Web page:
The Graveyard Book by Neil Gaiman

Nobody Owens, known as Bod, is an orphan being raised by the dead in a graveyard. It’s written for children but has more than enough intelligence, humour and pathos for adults to enjoy it too.

If you want a book that’s full of ghosts then The Graveyard Book is it!

Rivers of London (Peter Grant/Rivers of London #1) by Ben Aaronovitch

Peter Grant is a probationary constable in London. When an eyewitness to a crime he’s talking to turns out to be a ghost, Peter uncovers a different side to London where gods, ghosts and magic are commonplace.

This is more of a supernatural police procedural than a spooky, ghostly book. But it’s funny and entertaining and had me gripped as Peter investigates the evil that’s rising in London.

The Haunting of Alaizabel Cray by Chris Wooding

I loved this book – it’s full of adventure and strong characters and there are plenty of genuinely scary moments. Plus, it has monsters and ghosts and airships! It’s supposed to be a young adults book but it certainly is suitable for grown-ups too.

Sentient (The Mentalist Series #2) by Kenechi Udogu

Sentient Cover

Mastering her Progressive Empath abilities isn’t going as well as Gemma hoped. In fact, months after finding out what she really is, she still has no clue what this truly means. All she can do is wait to see if any new abilities will eventually manifest.

When she is plagued by recurring nightmares, Gemma realises things are changing and knows she has to do something, fast. The arrival of two sets of strangers in town, both offering the much-needed assistance she needs to unearth her powers, escalates the situation even further.

Gemma attempts to decipher whose intentions are genuine, but does she have enough time to figure out who has her best interest at heart?

My Review of Sentient

Sentient (The Mentalist Series, #2)Sentient by Kenechi Udogu
My rating:
3 of 5 stars

I enjoyed this sequel to Aversion, though I don’t think it’s perfect. It has the same flaw as the first book in that the story is told in a stream of consciousness from Gemma. It reads like a diary entry, and I found it hard to get a picture of what Gemma’s world is like.

Though saying that, this second book in the series does flesh out a lot of the details around Aversion and the Avertor’s community and politics. In terms of world-building, it is an improvement on the first book, which felt a bit like it was happening in an isolated bubble.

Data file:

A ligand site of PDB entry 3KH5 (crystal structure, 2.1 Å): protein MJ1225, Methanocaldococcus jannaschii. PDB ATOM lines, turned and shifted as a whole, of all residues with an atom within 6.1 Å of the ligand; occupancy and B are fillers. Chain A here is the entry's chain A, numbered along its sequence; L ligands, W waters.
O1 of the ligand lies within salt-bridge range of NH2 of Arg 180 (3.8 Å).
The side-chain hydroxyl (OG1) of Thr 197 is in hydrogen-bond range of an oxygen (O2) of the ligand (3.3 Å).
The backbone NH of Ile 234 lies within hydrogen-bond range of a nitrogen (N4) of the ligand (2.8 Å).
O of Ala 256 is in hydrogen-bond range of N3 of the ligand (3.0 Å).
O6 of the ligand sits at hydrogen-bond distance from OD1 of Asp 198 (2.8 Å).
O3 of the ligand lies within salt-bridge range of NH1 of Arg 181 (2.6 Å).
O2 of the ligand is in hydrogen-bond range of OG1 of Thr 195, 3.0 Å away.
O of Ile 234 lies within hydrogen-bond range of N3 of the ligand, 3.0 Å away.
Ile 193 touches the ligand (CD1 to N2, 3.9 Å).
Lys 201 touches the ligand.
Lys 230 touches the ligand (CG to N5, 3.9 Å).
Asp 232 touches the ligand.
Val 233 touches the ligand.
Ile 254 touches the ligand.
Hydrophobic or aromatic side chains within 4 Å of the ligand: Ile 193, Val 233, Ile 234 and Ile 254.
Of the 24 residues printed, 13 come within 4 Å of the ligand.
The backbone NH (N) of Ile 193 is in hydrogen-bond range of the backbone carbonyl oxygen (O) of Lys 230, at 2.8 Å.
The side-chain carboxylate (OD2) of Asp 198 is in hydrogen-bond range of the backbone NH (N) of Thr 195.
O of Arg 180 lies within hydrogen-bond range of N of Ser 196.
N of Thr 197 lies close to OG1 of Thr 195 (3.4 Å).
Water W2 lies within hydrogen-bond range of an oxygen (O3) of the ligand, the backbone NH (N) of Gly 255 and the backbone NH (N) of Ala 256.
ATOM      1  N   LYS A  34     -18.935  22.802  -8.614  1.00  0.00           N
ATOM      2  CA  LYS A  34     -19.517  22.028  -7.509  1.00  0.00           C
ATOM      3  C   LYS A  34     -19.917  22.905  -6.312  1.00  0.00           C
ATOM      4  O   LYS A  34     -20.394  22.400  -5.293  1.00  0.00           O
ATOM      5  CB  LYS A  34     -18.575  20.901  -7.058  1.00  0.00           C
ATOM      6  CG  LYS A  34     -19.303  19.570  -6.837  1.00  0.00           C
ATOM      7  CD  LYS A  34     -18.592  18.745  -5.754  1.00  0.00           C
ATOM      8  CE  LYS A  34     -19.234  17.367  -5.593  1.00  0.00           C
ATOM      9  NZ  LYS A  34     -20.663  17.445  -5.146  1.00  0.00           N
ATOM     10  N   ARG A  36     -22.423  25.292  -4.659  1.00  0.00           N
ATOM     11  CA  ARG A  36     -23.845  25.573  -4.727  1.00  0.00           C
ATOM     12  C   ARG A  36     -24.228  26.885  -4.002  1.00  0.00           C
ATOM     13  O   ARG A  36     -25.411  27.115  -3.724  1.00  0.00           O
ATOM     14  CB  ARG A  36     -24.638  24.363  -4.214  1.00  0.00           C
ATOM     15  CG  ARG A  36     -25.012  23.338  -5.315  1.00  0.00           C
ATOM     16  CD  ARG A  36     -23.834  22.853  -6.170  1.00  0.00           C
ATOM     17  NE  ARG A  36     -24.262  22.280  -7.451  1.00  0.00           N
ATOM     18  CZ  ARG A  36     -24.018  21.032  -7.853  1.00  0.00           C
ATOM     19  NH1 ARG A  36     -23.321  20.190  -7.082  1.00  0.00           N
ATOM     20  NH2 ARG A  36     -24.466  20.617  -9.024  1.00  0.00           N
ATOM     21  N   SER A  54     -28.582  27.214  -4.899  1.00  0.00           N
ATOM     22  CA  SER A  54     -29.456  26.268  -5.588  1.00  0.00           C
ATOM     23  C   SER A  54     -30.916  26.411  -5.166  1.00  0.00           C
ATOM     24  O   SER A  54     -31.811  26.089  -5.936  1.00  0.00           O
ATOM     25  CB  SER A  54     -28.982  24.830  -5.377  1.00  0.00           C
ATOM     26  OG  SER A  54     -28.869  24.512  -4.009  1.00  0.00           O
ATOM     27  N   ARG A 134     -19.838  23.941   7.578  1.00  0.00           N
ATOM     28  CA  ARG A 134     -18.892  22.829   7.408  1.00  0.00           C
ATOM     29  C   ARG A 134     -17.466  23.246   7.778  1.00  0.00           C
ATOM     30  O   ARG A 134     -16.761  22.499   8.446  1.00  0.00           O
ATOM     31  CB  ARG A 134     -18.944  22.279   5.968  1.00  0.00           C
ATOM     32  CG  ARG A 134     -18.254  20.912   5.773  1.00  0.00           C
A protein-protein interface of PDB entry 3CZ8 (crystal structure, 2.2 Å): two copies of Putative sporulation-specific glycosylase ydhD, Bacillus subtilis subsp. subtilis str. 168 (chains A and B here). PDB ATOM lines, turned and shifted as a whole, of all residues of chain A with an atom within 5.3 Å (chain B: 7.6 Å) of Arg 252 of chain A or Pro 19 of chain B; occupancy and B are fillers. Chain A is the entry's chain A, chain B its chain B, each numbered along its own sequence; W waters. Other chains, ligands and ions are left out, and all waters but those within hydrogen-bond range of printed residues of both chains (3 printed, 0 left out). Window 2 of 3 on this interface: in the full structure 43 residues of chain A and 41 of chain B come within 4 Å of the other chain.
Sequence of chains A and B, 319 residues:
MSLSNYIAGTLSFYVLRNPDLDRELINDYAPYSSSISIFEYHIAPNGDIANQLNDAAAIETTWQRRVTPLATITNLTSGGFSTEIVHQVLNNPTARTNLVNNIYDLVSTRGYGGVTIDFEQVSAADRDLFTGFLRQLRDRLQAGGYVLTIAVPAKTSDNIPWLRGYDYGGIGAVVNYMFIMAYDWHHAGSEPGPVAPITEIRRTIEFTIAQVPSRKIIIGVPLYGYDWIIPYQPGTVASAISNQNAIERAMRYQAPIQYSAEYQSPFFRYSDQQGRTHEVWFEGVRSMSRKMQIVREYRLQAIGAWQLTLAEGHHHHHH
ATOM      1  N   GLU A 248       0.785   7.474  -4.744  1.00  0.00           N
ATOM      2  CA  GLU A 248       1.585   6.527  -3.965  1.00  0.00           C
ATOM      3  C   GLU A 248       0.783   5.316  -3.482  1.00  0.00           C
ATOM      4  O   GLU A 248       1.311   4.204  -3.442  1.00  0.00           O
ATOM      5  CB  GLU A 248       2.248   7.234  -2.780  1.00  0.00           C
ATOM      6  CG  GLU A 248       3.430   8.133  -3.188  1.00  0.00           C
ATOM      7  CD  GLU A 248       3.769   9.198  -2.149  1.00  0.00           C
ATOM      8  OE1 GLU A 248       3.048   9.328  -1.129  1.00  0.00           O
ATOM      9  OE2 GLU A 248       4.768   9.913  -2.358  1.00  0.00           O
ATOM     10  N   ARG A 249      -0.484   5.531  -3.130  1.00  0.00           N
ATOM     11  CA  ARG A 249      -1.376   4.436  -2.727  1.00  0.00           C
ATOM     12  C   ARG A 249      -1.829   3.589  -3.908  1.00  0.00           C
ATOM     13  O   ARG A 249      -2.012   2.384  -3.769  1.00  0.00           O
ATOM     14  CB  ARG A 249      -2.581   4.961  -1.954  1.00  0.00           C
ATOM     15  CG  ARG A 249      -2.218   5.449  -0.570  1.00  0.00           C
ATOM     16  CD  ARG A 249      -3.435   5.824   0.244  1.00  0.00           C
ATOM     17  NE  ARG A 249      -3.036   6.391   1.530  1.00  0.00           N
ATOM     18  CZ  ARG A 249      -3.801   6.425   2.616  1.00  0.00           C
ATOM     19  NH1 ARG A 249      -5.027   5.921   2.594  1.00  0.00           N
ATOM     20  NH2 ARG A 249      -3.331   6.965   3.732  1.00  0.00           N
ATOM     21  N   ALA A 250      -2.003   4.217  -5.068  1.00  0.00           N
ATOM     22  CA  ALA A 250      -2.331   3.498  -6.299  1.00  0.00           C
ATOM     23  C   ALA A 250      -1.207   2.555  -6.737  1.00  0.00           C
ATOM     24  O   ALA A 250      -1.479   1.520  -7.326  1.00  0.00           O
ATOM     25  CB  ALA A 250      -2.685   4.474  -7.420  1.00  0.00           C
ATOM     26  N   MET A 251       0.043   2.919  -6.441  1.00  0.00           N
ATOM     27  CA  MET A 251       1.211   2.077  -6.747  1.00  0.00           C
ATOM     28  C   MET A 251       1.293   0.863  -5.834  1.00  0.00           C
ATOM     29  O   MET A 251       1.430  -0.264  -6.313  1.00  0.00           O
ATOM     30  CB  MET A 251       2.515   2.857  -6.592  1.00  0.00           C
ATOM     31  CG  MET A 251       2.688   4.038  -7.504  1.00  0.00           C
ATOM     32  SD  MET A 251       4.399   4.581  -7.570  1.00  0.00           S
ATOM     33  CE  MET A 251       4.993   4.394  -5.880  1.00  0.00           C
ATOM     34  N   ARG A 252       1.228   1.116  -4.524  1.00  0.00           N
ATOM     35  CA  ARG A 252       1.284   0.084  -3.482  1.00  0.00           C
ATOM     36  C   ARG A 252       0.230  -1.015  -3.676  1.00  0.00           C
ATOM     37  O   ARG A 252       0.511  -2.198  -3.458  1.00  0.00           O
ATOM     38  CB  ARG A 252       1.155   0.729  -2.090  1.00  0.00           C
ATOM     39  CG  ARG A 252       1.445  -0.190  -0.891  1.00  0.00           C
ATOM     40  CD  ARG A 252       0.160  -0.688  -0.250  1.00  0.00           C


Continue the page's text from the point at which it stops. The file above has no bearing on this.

We get some really interesting new characters, and I think where this series really excels is in its character creation and development. Russ and Gemma are both great characters. They are genuine and realistic and they are very sweet together! I like the introduction of Laura and I’d love to see her get more page time in the next book.

Gemma is running the risk becoming a bit of a special snowflake. She has powers that no one has heard of before, and they keep appearing from nowhere with no precedents. It could have been interesting to see how she deals with them but most of the book is about Gemma thinking about her new powers and worrying about them. Her internal narration comes across as genuine and self-deprecating though, and that stops things from getting irritating.

Even with the diary style narration I still found this book easy to get into and enjoyable to read. Just a bit less thinking and a bit more plot next time, please!

I received a free copy from the author in return for an honest review.

Sentient
The Mentalist
Kenechi Udogu
Young Adult Fantasy
October 27th 2013
Kindle
155

Moon Called (Mercy Thompson #1) by Patricia Briggs

moon called cover

Mercedes Thompson, aka Mercy, is a talented Volkswagen mechanic living in the Tri-Cities area of Washington. She also happens to be a walker, a magical being with the power to shift into a coyote at will.

Mercy’s next-door neighbour is a werewolf. Her former boss is a gremlin. And she’s fixing a bus for a vampire. This is the world of Mercy Thompson, one that looks a lot like ours but is populated by those things that go bump in the night. And Mercy’s connection to those things is about to get her into some serious hot water

My Review of Moon Called

Moon Called (Mercy Thompson, #1)Moon Called by Patricia Briggs
My rating: 3 of 5 stars

Urban Fantasy books like this live or die on their main character. Luckily, Mercy is pretty awesome. She’s independent and a bit cheeky but knows her limits. She works as a mechanic and has her life sorted, and there are hints of possible romances, but she doesn’t fawn over anyone and it’s not a big part of the story.